Stimulants are medications that “speed up” the body’s functions and include medications such as:
Prescription stimulants act on parts of the brain to increase the release of certain chemicals, dopamine and norepinephrine. Elevating the levels of these chemicals can cause a significant impact on energy and attention levels, mood, behavior and overall body chemistry. Prescription stimulants help the brains of people with diagnosed health conditions to function normally, rather than to enhance performance.
Some common side effects from stimulant medications include:
If you are taking a prescription stimulant, it is important to let your provider know if you experience any unusual symptoms or side effects.
There are a variety of reasons people may use stimulant medications. Some take stimulant medications prescribed by a medical provider to treat health conditions, such as Attention Deficit/Hyperactivity Disorder (ADHD) or narcolepsy. Some take them to experience euphoria (a feeling or state of intense excitement and happiness), to experiment, to enhance or aid in socialization, to lose weight or to intensify the effects of other drugs. Others take stimulants for their perceived benefits, such as improving academic performance.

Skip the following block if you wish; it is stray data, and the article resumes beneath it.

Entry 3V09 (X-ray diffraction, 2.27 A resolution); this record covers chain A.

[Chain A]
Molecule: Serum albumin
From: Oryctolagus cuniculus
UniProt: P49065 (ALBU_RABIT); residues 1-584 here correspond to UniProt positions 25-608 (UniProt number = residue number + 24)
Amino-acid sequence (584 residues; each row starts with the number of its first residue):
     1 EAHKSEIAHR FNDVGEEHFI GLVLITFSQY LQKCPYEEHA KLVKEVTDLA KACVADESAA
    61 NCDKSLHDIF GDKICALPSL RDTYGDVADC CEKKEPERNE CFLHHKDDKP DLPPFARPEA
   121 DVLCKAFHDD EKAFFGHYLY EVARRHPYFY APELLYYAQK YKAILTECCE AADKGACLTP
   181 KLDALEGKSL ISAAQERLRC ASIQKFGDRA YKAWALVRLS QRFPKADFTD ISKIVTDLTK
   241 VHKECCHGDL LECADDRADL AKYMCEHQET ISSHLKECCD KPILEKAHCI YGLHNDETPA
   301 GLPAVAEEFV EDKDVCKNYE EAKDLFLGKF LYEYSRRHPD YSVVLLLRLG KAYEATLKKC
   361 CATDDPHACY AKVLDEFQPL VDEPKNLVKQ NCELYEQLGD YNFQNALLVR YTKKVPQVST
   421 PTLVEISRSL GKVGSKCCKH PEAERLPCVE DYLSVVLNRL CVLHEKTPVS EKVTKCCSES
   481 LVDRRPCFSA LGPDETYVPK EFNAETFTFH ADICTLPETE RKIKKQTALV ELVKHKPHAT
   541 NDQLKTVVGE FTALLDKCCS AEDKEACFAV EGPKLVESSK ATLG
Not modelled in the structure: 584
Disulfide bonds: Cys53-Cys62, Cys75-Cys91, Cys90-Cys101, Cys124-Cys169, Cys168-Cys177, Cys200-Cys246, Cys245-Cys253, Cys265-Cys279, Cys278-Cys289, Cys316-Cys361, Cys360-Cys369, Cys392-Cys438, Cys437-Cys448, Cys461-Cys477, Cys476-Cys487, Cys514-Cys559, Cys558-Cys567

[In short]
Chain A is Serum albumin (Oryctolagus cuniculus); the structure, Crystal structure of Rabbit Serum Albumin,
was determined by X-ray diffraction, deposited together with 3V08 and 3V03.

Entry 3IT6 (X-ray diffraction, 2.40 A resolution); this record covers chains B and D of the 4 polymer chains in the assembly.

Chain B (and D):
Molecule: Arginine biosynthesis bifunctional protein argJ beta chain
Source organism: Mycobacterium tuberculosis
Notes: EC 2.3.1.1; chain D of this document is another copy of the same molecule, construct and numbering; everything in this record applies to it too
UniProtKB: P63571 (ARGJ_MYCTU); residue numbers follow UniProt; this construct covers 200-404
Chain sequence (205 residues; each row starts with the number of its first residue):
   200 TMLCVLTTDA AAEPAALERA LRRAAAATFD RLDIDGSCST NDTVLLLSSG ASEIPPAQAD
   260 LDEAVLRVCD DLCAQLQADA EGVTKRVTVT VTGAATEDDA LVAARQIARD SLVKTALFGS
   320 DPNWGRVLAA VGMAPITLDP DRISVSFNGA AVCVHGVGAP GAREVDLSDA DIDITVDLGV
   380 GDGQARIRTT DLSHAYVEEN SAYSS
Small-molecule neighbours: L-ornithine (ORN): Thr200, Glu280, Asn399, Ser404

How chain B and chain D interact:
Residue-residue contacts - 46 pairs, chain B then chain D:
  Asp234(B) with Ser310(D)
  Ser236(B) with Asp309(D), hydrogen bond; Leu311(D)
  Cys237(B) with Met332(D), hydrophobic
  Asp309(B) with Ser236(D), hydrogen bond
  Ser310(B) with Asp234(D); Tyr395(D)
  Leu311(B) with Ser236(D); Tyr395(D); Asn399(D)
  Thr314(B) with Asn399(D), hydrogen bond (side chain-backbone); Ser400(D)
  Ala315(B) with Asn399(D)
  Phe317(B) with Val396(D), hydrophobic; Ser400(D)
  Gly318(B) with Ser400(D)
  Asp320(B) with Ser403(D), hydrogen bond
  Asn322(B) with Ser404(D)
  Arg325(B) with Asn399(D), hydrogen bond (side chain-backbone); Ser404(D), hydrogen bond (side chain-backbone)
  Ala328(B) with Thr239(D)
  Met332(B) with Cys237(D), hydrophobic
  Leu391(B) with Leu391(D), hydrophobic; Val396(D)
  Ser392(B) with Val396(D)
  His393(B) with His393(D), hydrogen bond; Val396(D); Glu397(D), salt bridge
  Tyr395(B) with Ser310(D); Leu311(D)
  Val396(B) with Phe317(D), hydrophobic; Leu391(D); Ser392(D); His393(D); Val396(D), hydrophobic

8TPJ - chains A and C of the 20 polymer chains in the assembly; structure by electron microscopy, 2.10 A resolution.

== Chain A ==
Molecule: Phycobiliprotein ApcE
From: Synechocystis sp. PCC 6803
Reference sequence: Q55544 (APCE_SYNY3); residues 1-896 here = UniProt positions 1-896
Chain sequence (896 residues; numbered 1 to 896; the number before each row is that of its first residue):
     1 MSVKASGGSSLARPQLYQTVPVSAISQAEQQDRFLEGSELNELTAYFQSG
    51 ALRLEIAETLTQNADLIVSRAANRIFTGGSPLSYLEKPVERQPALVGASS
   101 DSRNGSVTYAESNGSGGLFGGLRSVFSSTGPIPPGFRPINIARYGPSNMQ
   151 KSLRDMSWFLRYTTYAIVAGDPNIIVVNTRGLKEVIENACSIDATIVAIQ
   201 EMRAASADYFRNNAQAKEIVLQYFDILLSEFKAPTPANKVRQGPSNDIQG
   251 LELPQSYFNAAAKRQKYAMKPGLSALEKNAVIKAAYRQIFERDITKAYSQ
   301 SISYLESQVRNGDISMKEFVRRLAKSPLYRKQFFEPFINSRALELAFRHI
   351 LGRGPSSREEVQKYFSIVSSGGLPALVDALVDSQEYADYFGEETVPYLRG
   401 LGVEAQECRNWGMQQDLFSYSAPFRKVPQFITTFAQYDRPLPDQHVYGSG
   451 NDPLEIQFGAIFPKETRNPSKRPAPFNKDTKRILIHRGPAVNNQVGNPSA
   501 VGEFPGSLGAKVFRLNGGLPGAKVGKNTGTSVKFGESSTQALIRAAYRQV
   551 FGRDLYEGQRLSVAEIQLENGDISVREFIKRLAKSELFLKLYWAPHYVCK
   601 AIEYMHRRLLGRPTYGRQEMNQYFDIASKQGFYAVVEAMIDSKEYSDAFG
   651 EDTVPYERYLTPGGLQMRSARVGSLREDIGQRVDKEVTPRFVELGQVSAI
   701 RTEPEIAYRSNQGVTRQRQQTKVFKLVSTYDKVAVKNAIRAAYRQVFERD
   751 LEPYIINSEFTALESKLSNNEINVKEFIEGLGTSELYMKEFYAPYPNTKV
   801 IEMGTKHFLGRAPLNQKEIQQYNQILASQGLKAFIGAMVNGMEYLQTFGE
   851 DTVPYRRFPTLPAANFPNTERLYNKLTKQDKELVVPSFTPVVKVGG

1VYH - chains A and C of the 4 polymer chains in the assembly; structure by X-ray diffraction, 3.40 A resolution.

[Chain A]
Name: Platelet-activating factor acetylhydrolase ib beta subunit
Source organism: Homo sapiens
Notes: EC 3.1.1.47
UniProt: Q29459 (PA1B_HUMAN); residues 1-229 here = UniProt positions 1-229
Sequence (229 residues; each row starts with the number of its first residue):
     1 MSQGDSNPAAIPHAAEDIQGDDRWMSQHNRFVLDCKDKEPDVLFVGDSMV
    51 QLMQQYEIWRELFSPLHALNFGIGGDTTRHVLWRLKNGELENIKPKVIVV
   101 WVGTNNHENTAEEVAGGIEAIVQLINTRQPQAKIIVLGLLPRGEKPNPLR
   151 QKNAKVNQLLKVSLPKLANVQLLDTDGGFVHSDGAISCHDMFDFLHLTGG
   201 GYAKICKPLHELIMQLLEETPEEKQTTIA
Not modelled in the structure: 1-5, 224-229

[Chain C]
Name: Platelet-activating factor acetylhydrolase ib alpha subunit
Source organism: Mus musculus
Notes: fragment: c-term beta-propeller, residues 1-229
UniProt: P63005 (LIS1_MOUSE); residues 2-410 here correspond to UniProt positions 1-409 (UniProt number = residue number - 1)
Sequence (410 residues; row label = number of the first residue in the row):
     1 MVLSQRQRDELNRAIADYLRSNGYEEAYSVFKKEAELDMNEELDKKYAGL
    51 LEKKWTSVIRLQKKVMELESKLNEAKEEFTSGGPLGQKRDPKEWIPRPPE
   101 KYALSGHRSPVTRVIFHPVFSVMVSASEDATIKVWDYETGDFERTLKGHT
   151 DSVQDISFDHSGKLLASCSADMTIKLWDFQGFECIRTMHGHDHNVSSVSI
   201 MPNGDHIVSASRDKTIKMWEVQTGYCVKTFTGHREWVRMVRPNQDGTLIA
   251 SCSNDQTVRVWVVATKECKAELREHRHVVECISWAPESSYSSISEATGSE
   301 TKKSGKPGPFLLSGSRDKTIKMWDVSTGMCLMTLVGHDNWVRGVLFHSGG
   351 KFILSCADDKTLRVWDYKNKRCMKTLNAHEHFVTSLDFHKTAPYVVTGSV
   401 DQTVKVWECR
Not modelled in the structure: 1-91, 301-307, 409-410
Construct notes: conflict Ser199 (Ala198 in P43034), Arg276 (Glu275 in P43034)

Non-medical use of prescription stimulants has not been shown to improve academic performance in those without a diagnosis of ADHD. There is no evidence that supports the misconception that taking a stimulant medication without a prescription from a doctor will improve an individual’s grades.1
If a student has academic concerns, the Sanger Learning Center offers tutoring and help with study strategies and time management. If a student is struggling with concerns related to mental health, the Counseling and Mental Health Center can help with academic concerns, anxiety, stress and other mental health issues.
1Faraone, S. V., Rostain, A. L., Montano, C. B., Mason, O., Antshel, K. M., & Newcorn, J. H. (2020). Systematic Review: Nonmedical Use of Prescription Stimulants: Risk Factors, Outcomes, and Risk Reduction Strategies. Journal of the American Academy of Child and Adolescent Psychiatry, 59(1), 100–112.
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